More metro lines mean hard work ahead as Games approach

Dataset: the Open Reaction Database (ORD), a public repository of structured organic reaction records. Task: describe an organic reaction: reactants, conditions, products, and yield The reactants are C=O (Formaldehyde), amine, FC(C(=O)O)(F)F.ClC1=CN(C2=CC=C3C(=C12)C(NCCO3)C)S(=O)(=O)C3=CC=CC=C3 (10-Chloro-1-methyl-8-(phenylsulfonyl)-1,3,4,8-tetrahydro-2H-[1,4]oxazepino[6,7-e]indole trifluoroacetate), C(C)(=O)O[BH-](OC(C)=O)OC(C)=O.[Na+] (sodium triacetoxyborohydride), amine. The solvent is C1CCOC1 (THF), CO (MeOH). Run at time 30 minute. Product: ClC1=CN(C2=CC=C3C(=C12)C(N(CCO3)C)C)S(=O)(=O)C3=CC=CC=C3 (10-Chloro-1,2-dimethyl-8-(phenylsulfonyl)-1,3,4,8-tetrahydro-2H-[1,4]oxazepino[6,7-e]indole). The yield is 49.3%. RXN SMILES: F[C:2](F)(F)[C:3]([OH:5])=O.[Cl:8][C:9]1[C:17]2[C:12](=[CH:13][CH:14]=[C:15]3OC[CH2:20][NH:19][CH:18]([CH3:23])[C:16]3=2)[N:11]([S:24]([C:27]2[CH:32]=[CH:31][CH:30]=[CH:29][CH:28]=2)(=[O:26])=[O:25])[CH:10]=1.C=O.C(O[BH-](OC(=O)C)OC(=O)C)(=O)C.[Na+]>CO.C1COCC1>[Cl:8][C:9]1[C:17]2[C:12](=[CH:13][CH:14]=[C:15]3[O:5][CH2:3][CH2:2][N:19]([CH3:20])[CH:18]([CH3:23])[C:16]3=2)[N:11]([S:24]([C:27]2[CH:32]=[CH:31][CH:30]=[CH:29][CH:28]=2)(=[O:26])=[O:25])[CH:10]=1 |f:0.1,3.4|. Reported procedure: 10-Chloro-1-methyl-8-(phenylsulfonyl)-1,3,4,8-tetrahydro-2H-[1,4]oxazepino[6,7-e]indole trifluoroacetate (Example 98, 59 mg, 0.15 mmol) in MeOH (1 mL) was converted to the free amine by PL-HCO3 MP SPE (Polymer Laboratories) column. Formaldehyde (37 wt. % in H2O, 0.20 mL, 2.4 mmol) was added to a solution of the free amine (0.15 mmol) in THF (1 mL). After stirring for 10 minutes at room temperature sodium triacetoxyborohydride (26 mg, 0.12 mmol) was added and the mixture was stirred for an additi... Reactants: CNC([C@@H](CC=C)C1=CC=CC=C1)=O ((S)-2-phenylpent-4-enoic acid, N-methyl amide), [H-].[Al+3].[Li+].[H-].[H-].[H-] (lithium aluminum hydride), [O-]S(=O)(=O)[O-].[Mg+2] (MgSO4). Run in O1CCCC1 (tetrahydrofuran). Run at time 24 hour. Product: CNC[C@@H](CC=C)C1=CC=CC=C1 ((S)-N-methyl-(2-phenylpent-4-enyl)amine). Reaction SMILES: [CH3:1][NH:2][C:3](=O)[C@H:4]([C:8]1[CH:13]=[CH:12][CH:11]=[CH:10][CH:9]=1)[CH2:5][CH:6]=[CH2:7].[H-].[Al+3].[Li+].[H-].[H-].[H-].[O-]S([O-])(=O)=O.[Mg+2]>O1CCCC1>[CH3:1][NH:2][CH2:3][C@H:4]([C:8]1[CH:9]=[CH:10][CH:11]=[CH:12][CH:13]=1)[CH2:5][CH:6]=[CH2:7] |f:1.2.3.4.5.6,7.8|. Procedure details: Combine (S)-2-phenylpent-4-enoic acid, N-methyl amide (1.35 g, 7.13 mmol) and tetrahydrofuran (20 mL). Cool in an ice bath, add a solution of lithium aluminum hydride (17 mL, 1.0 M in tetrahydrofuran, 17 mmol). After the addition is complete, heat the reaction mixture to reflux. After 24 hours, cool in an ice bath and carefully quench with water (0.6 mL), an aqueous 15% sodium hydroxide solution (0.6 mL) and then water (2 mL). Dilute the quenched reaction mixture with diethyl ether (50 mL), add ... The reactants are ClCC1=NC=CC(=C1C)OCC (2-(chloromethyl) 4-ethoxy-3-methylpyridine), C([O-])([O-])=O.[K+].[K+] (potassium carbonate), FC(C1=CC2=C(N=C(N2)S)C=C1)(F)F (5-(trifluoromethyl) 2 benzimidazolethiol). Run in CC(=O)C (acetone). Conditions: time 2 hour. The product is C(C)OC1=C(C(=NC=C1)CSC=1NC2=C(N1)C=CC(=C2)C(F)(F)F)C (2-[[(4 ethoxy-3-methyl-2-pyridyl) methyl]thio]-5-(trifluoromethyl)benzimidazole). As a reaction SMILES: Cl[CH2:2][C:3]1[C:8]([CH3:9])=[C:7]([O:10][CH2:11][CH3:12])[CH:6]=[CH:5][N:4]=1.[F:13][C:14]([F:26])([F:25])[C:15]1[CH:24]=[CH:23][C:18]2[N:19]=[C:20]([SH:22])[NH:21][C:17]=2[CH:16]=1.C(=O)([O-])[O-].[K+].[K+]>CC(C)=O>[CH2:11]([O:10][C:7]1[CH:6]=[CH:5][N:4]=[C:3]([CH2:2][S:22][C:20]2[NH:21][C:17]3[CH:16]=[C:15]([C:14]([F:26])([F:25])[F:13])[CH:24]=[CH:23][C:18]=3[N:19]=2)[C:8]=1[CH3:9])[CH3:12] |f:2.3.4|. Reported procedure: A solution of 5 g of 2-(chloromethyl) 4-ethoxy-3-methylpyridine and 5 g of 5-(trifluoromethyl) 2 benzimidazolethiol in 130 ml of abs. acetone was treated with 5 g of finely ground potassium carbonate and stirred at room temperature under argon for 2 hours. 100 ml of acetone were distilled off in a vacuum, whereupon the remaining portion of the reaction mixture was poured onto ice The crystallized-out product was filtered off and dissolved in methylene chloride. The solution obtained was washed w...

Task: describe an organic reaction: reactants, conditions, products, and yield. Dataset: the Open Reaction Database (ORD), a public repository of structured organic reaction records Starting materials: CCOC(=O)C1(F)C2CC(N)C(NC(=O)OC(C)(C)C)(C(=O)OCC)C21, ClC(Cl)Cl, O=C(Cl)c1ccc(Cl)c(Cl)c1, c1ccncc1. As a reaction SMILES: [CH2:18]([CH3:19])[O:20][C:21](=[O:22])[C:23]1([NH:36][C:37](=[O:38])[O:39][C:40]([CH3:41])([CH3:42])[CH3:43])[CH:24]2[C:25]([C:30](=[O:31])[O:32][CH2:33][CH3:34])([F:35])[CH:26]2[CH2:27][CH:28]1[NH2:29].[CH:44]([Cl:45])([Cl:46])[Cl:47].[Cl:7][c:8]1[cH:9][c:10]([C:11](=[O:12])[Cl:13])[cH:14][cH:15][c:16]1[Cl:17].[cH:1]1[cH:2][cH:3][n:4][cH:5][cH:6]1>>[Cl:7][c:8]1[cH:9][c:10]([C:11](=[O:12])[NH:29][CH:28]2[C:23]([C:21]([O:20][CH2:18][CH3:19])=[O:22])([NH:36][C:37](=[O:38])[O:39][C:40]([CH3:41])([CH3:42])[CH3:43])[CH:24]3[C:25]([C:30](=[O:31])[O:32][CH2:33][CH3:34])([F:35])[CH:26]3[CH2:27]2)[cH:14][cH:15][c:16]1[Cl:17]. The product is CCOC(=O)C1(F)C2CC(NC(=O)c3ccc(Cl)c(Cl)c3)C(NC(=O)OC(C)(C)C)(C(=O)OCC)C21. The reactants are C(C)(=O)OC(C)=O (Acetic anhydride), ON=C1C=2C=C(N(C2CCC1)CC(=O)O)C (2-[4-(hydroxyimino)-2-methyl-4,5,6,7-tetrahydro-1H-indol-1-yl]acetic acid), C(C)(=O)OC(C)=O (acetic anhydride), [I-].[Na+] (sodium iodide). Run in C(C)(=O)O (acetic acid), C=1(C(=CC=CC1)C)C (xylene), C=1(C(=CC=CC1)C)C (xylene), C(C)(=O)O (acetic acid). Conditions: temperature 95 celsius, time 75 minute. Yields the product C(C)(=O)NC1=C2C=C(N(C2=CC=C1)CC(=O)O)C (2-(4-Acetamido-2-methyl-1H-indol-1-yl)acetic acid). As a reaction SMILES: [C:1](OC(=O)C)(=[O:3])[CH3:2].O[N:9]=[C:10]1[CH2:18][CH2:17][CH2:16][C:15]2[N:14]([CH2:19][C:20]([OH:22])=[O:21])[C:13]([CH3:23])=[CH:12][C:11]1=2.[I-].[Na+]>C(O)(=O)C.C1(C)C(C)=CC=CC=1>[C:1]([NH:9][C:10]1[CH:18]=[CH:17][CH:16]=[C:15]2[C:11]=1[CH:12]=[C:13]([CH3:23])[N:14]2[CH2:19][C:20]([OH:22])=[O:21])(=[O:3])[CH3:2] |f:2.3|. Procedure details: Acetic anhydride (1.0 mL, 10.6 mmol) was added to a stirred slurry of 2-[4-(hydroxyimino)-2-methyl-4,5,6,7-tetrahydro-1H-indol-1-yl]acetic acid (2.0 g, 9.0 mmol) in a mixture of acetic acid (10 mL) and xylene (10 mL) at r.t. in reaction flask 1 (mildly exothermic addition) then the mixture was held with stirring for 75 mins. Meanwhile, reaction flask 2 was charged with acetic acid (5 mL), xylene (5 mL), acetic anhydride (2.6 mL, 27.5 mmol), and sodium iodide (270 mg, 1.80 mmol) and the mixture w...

A proper transport network capable of meeting the needs of the congested city is impossible without a metro that will cover as many areas of Athens as possible. In view of this, the process of extending the Syntagma-Ethniki Amyna and Sepolia-Dafni lines has been set in motion, albeit with many delays and much backtracking. The extensions, as well as certain midway stations, have been divided into two basic categories: those that will have been finished before the Olympic Games and those to be completed after them. By June 2004, the completed line extensions will include: from Ethniki Amyna to Doukissis Plakentias and Stavros, from Dafni to Ilioupolis and from Sepolia to Peristeri. The extension to Aegaleo and midway stations between Ethniki Amyna and Stavros will be completed after 2004. The visit by Prime Minister Costas Simitis and Public Works Minister Vasso Papandreou took in the station at Doukissis Plakentias, where they were received by the president of Attiko Metro, Yiannis Chrysikopoulos. They all descended in a works lift to a depth of 25 meters, where the giant tunneling drill «Athina» had already begun digging the tunnel toward Ethniki Amyna which is due to be finished by May 2003. The additional works on the Ethniki Amyna-Doukissis Plakentias section will be finished a year later. The giant drill will open the 3.4-kilometer-long tunnel, crossing Halandriou and Aghias Paraskevis streets, passing in front of the National Mint, crossing Mesogeion Avenue at the intersection with Xanthou Street, where an exit shaft will be dug. The planned stations will not be operational in the first stage, while Stavros station will become functional in June 2004 only if the Attiki Odos Company has the civil engineering works for the station ready by February 2003. If not, the Doukissis Plakentias station will be used instead as the metro terminus. The Consumer Protection Institute (INKA) yesterday asked the Bank of Greece to issue a circular to banks and businesses to stop them refusing to accept slightly torn or crumpled euro notes. INKA noted a rise in complaints from rejected consumers who have been forced to find a bank to exchange their worn currency for crisper notes.

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